Last month, my book club voted to read Donna Tartt's new novel, The Goldfinch.
This book is 800-something pages, so many of the book clubbers were discouraged by the sheer volume and decided to read something else. Me, on the other hand, I downloaded that bad boy to my Kindle and never thought twice about the heft. I sped my way through this book and enjoyed every minute.
The novel opens with 13-year-old Theo Decker and his mom on their way to his school in Manhattan to meet the principal to talk about why trouble-maker Theo was expelled. They stop in at the MET to see Mrs. Decker's favorite painting. They never make it to the meeting with the principal because about 10 pages in, there is an explosion at the MET killing Mrs. Decker. After Theo recovers from the shock of the explosion, he escapes the museum taking The Goldfinch painting with him.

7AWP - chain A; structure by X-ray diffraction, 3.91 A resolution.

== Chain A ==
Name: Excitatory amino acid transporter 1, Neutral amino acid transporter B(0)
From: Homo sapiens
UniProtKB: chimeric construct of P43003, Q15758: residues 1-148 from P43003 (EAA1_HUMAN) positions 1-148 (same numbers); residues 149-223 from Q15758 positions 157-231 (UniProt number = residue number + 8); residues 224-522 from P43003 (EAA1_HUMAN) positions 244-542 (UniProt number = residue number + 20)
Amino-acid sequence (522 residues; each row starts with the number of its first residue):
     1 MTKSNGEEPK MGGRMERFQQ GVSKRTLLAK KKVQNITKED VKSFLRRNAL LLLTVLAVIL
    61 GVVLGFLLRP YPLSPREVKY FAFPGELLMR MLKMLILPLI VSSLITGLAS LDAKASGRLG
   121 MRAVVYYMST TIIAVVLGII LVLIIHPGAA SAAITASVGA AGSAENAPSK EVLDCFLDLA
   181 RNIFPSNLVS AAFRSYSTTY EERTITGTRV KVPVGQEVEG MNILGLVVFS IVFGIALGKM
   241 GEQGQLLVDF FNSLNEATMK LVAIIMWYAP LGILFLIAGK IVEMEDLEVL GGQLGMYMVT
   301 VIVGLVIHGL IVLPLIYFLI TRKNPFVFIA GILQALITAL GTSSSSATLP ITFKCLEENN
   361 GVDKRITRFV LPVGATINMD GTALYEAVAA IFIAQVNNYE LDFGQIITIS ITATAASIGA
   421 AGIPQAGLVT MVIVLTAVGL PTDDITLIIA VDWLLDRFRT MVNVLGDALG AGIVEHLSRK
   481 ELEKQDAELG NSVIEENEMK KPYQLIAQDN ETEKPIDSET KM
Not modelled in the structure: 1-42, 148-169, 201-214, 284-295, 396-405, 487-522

The rest of the book follows Theo through the rest of his adolescence and on to adulthood navigating the loss of his mother, the struggle of what to do with the painting and the perpetual bad choices that he makes.
Slate's Bookclub Podcast said they thought the book was long and a little slow when the characters went to Las Vegas, and while I would mostly agree, I didn't mind. The book was so beautifully written that I felt like I was lazily watching a movie, not reading an 800-page book. I loved being in the world that Tartt created and I was engrossed in the suspense of what trouble Theo would create for himself next.
Have you read The Goldfinch? I'm curious to know what you thought?